We have not only recovered ourselves, but each of us, each of us, has reached out to others, bringing them along, to create a tremendous ground swell—a triumphant movement of wellness and recovery for all.  All of us working together–we have done it.

I was at a conference in Santa Fe, New Mexico a number of years ago.  An official from the federal Substance Abuse and Mental Health Services Administration took me aside and said.  “What’s going on?  We haven’t given you any money.   We haven’t helped you in any way at all?  Yet WRAP is everywhere. It’s spreading like wildfire”.  I couldn’t give him an answer.  All I knew was that, like you, most days I work from dawn until dusk, spreading the word about mental health recovery and WRAP.  Often, like you, I am on the road, driving, riding on the train and even flying to do what I can do to make WRAP accessible to more and more people.  I may slow down but I won’t stop. And I know you won’t either.  In whatever way we can, we will join with the thousands and probably millions  who are part of this “ginormous” effort.  That is my six year old grandsons word.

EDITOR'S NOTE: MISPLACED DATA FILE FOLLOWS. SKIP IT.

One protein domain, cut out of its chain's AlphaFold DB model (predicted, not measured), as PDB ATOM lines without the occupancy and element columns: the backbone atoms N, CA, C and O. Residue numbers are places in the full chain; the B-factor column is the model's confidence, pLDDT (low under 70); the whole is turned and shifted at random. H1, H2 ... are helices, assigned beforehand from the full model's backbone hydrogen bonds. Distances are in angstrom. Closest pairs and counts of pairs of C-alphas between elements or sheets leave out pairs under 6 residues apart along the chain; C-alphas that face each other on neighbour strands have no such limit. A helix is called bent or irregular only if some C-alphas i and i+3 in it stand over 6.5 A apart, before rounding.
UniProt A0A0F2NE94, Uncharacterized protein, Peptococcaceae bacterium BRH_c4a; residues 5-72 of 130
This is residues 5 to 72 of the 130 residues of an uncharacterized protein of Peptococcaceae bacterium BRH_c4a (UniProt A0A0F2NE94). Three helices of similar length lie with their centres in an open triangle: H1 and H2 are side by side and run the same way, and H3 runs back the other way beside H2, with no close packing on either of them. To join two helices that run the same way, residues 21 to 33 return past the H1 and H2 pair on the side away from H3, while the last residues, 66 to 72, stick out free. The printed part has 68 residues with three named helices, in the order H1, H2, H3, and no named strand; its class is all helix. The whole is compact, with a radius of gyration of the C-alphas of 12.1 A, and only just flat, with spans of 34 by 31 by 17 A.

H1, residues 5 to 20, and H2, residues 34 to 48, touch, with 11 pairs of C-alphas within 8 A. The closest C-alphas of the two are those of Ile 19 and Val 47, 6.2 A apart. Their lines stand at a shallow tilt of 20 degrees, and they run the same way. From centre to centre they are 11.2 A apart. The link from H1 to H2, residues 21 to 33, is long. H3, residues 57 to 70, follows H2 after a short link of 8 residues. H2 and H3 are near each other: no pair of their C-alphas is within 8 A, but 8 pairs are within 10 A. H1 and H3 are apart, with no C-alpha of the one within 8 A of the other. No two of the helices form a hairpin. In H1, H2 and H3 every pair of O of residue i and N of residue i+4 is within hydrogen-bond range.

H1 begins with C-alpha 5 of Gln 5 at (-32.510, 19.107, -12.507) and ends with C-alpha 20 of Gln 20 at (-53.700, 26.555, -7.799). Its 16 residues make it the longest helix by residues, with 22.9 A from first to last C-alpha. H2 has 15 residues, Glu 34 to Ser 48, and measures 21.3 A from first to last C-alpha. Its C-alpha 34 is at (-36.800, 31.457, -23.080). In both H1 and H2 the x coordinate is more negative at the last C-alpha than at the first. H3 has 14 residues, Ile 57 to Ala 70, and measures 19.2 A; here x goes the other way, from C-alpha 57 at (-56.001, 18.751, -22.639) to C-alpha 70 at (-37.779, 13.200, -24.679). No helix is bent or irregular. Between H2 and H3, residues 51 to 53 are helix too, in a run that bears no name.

My spouse Ed, who works relentlessly to make WRAP and mental health recovery possible for more and more people has, in his life, been involved in many social justice movements. He says that this human rights movement has had greater impact than any of the other great movements he has been involved in.

The WRAP and recovery movement, a movement of the people, by the people and for the people, affects all people, all sexes, and races, and cultures, all ethnic backgrounds, and sexual identities, and ages, and disabilities, rich and poor, people with lots of advantages and people with no advantages.